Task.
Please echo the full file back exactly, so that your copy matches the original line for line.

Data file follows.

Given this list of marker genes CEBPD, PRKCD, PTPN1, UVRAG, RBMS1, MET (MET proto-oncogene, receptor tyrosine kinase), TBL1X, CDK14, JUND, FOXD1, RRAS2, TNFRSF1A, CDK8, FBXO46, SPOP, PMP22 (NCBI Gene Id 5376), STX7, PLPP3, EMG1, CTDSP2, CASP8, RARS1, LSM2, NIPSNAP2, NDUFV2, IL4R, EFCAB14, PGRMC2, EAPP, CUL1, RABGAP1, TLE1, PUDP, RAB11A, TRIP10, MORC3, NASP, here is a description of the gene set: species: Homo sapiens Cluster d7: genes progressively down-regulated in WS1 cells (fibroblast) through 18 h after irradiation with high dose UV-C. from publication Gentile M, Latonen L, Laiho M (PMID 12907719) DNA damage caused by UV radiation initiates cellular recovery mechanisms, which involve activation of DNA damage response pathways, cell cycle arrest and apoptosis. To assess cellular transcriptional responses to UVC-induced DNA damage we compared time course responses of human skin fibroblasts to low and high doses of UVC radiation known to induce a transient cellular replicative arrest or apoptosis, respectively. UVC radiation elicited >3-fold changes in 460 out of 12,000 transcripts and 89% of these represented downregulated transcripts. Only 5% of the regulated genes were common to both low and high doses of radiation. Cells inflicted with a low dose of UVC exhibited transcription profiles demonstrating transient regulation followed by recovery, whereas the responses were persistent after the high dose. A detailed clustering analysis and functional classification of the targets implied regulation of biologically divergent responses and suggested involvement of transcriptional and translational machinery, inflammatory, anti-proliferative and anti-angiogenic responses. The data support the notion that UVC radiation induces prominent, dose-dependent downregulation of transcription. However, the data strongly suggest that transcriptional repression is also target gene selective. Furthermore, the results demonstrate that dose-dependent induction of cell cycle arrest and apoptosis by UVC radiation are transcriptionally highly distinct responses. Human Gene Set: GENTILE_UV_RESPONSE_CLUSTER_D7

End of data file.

Given this list of marker genes CEBPD, PRKCD, PTPN1, UVRAG, RBMS1, MET (MET proto-oncogene, receptor tyrosine kinase), TBL1X, CDK14, JUND, FOXD1, RRAS2, TNFRSF1A, CDK8, FBXO46, SPOP, PMP22 (NCBI Gene Id 5376), STX7, PLPP3, EMG1, CTDSP2, CASP8, RARS1, LSM2, NIPSNAP2, NDUFV2, IL4R, EFCAB14, PGRMC2, EAPP, CUL1, RABGAP1, TLE1, PUDP, RAB11A, TRIP10, MORC3, NASP, here is a description of the gene set: species: Homo sapiens Cluster d7: genes progressively down-regulated in WS1 cells (fibroblast) through 18 h after irradiation with high dose UV-C. from publication Gentile M, Latonen L, Laiho M (PMID 12907719) DNA damage caused by UV radiation initiates cellular recovery mechanisms, which involve activation of DNA damage response pathways, cell cycle arrest and apoptosis. To assess cellular transcriptional responses to UVC-induced DNA damage we compared time course responses of human skin fibroblasts to low and high doses of UVC radiation known to induce a transient cellular replicative arrest or apoptosis, respectively. UVC radiation elicited >3-fold changes in 460 out of 12,000 transcripts and 89% of these represented downregulated transcripts. Only 5% of the regulated genes were common to both low and high doses of radiation. Cells inflicted with a low dose of UVC exhibited transcription profiles demonstrating transient regulation followed by recovery, whereas the responses were persistent after the high dose. A detailed clustering analysis and functional classification of the targets implied regulation of biologically divergent responses and suggested involvement of transcriptional and translational machinery, inflammatory, anti-proliferative and anti-angiogenic responses. The data support the notion that UVC radiation induces prominent, dose-dependent downregulation of transcription. However, the data strongly suggest that transcriptional repression is also target gene selective. Furthermore, the results demonstrate that dose-dependent induction of cell cycle arrest and apoptosis by UVC radiation are transcriptionally highly distinct responses. Human Gene Set: GENTILE_UV_RESPONSE_CLUSTER_D7